E. coli outbreak involving thousands in Japan traced to red seaweed
E. coli was behind a large-scale food poisoning outbreak that involved about 3,000 school students and staff in Japan this past year, according to a study.
The investigation found the 2020 outbreak was caused by red seaweed used in a salad contaminated with E. coli O7:H4. The seaweed had been imported in 2017.
E. coli O7:H4 carrying the astA gene for enteroaggregative E. coli heat-stable enterotoxin 1 (EAST1) was detected in fecal specimens from patients and in the red seaweed. Food poisoning cases from E. coli carrying astA for EAST1 usually show relatively mild symptoms, according to the study published in the journal Epidemiology and Infection.
In late June 2020, elementary and junior high school students in Yashio, Saitama, came down with gastroenteritis symptoms such as diarrhea and abdominal pain. Patients were in all 15 public elementary and junior high schools in Yashio and the Yashio Board of Education jurisdiction. A school lunch from a private meal supplier was the common foodstuff eaten by all patients.
As many as 6,732 students, teachers and other staff had consumed the school lunch, and 2,958 of them fell sick. The major symptoms were diarrhea, abdominal pain and fever.
Examining patients and food samples
An investigation involved collection of fecal specimens from 19 patients in eight of 15 schools and the Yashio Board of Education who were not receiving antibiotics. Also, 27 food samples from lunch, served on June 24, 25 and 26, stored by meal type at the Yashio Board of Education and the private school meal supplier’s facility, and nine fecal specimens from food preparation staff were taken. Four swab samples of the kitchen facilities were collected.
Direct examination of culture plates from 18 of 19 patients’ samples and five of nine food workers’ samples showed growth of lactose-fermenting colonies that appeared to be E. coli. Colonies were confirmed for the presence of virulence-associated genes for diarrheagenic E. coli. Fourteen isolates from 14 patients were identified as E. coli O7:H4.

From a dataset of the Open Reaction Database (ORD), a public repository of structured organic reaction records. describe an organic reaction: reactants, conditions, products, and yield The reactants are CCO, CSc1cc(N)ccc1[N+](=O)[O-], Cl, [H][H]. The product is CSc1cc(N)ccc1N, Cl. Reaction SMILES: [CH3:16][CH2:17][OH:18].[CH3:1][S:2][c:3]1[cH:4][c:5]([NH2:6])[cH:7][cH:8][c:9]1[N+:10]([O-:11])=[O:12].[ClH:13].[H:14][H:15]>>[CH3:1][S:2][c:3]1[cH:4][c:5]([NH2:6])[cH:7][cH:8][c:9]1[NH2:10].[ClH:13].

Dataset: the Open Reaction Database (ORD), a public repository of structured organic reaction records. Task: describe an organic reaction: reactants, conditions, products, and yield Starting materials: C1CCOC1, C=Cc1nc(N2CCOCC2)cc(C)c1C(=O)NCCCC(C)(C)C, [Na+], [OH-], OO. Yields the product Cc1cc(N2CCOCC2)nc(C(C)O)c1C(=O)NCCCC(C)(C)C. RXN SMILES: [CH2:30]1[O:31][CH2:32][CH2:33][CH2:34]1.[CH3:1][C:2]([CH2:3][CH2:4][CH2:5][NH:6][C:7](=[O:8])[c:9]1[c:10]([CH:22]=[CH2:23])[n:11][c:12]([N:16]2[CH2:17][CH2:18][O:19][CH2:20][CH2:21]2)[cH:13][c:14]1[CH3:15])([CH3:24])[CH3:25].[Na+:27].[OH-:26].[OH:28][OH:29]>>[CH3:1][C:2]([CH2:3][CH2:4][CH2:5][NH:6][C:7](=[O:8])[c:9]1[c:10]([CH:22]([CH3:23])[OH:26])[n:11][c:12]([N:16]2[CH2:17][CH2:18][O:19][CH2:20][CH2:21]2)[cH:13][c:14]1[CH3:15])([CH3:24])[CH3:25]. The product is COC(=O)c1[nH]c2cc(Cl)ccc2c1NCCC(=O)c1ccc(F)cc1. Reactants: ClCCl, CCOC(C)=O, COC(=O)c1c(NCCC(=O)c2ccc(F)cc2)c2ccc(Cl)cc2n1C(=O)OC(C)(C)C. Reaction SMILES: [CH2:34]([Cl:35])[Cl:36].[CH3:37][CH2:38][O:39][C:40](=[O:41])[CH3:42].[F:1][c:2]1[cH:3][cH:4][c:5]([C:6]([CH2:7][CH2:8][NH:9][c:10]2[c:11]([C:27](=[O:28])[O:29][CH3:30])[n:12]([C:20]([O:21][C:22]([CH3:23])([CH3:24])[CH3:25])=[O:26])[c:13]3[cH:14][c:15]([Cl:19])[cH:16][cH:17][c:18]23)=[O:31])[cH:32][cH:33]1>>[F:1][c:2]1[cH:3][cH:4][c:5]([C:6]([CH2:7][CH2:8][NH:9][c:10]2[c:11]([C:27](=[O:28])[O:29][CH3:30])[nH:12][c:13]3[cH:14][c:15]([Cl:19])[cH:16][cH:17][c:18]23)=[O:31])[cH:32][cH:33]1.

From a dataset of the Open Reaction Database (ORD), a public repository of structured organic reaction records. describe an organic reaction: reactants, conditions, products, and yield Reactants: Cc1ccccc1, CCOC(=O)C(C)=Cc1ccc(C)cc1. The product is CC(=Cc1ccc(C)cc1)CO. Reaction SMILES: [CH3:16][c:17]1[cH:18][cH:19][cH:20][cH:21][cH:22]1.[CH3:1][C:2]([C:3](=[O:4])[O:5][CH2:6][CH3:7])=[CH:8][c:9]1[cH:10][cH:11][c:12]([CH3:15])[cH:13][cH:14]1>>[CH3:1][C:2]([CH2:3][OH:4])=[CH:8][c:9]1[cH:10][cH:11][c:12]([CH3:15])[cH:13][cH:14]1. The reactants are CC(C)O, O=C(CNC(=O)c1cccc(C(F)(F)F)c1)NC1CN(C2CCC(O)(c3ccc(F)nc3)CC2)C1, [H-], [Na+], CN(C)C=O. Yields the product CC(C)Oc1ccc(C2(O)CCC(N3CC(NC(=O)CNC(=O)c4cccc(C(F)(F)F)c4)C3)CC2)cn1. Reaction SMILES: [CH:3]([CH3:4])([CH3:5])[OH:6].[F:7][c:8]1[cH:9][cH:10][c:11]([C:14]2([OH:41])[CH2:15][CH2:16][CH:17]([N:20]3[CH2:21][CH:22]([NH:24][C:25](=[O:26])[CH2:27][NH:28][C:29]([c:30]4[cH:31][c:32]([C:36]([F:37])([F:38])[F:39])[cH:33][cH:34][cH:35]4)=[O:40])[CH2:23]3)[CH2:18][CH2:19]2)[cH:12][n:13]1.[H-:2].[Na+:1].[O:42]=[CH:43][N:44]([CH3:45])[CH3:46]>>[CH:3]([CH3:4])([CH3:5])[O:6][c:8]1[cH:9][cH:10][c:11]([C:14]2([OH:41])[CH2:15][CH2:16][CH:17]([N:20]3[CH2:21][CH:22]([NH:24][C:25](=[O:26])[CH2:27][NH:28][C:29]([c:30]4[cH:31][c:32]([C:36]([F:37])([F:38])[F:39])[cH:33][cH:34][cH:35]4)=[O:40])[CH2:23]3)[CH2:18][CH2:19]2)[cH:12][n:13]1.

The 27 stored food samples and four swab samples were tested for E. coli O7:H4 carrying astA and it was detected in two seaweed salad samples served on June 26.
The seaweed salad was made from six kinds of seaweed rehydrated with water and boiled vegetables with dressing. Coliforms were found in the red seaweed by the manufacturer during self-inspection. E. coli carrying astA was then detected in the red seaweed, which had been imported in 2017.
Coliforms were not detected during an import inspection nor when it was sold to the manufacturer. No other complaints about the same lot of seaweed have been reported. So, the source of the E. coli contamination of red seaweed could not be identified.
Researchers said it was the first report of large-scale food poisoning caused by E. coli O7:H4.
“Since this particular outbreak was attributed to seaweed, it is recommended that marine products be carefully monitored for contamination.”
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